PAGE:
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What is Fundamentalism?

Religion Studies

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Apr 2, 2009, 2:44pm Top

I'll try to get the ball rolling by introducing a question for discussion. Use of the term "fundamentalism / fundamentalist" has been ubiquitous in United States for some years now. I suspect that some people who use it do not have a clear idea of what the word denotes. It seems to me that the word "fundamentalist" has become little more than a vague epithet employed to discredit at the outset, and thus win an effortless but specious theological victory against, the views of anyone who takes the straightforward meaning of the Biblical texts seriously and regards it as having consequences for Christianity.

This state of affairs suggests to me the need for a clear conception of what "fundamentalism" denotes, and thus what users of the term actually mean when they apply it to someone or someone's ideas. Naturally, terms that are used only to forestall fair discussion are useless to the pursuit of learning and truth. The way to define the term is to distinguish what characteristics "fundamentalism" has that are unique to it, that separate it from all other intellectual or dogmatic doctrines in the history of Christianity. The answer is not obvious, as many will probably assume. For example, "literal" interpretation of Scripture goes back to the origins of Christianity: Thus, it will not do simply to say that "literal" interpretation of Scripture is a unique feature of "fundamentalism." So what does the term denote?

Apr 2, 2009, 3:18pm Top

Fundamentalism began as a conservative movement within American Christianity. Their views and beliefs were explained in a series of pamphlets titled "The Fundamentals," thus their title. It now more commonly refers to any reactionary, conservative movement within a religion. Give me a bit for the whos and the whens though, dirty dishes take precedence today.

Apr 2, 2009, 3:33pm Top

Notwithstanding the message in #2, I think the term as used by most people today does, in fact, refer to the concept of literally interpretting religious sources.

Apr 2, 2009, 4:16pm Top

Indeed. And it began in the early 1900s at Princeton Seminary and took some time to gain widespread use.

Jul 1, 2009, 4:58pm Top

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Apr 22, 2010, 4:50am Top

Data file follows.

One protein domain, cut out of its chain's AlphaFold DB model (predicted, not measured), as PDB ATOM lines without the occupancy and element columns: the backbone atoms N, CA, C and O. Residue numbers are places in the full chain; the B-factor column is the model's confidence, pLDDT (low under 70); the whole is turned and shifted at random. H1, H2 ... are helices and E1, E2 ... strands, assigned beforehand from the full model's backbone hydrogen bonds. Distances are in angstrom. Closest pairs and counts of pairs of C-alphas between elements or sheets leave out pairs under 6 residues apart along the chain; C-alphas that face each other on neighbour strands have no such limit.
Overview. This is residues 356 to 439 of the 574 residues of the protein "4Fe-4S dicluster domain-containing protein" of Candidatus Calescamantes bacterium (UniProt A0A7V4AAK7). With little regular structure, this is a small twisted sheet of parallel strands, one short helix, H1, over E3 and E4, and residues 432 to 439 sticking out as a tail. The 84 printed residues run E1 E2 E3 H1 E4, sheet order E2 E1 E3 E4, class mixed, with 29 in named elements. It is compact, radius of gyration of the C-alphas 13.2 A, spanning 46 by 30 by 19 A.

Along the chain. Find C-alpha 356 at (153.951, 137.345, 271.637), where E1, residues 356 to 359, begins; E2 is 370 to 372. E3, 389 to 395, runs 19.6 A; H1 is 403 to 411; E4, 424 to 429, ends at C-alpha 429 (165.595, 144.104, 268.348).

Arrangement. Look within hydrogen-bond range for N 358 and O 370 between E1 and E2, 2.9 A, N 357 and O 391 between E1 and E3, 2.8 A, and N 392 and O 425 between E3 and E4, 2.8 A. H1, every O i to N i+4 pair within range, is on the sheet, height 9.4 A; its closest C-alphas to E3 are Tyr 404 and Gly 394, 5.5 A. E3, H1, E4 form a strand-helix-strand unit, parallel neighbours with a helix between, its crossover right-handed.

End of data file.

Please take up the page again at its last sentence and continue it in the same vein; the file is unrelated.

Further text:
The word 'fundamentalism' is taken from a series of pamphlets outlining the basic beliefs that a person must accept to be a Christian (according to the pamphlets' author.) They arevolve around 5 essential beliefs (in Christianity anyway)

The inspiration of the Bible by the Holy Spirit and the inerrancy of Scripture as a result of this.
The virgin birth of Christ.
The belief that Christ's death was the atonement for sin.
The bodily resurrection of Christ.
The historical reality of Christ's miracles.

You can find more information from Wikipedia: http://en.wikipedia.org/wiki/The_Fundamentals

Oct 9, 2010, 9:40am Top

The point that confuses me is that there is quite a lot of difference between believing in the inerrancy of scripture and believing that scripture should be interpreted literally.

Indeed there is a long tradition in Christianity and Judaism that the existence of apparent inconsistency (error) in scripture indicates where it must be interpreted allegorically. That is, it can only be seen to be inerrant by not interpreting it literally.

Edited: Oct 22, 2010, 4:25pm Top

Response to #7
There is another way to interpret scripture that is based on spiritual definition rather that material definition of bible words or terms. Perhaps this could be considered a spiritual allegory. For example in Genesis I, it was revealed to me that God introduced Himself as evening, morning, and day, not once, but 6 times. The common man sees this as 6 solar days, which is scientifically and reasonably impossible, considering that lights were placed in the sky of the fourth day. We know that Genesis I is spiritual because in Genesis 2 it is written that there was no man on earth to till the ground.

With this literal word interpretation of the Beginning we can conclude that there is no inconsistency in scripture and the Creation is inerrant, because it is the spiritual creation of man. The entire Genesis I creation radiates to the spiritual creation of man--nothing else.

Furthermore the numbers in the Bible direct us to the truth. It cannot be coincidence that the count for evening, morning, and day on the 6th day was 666--the number of man. This was when the spiritual image of man (body-soul-spirit) was created in the image of God (evening-morning-day) on the 6th day with the likeness of 666. Unfortunately this number is incomplete, when we count the 7th day complete number of God as 777.

Scripture is perfect when we understand it for what it is.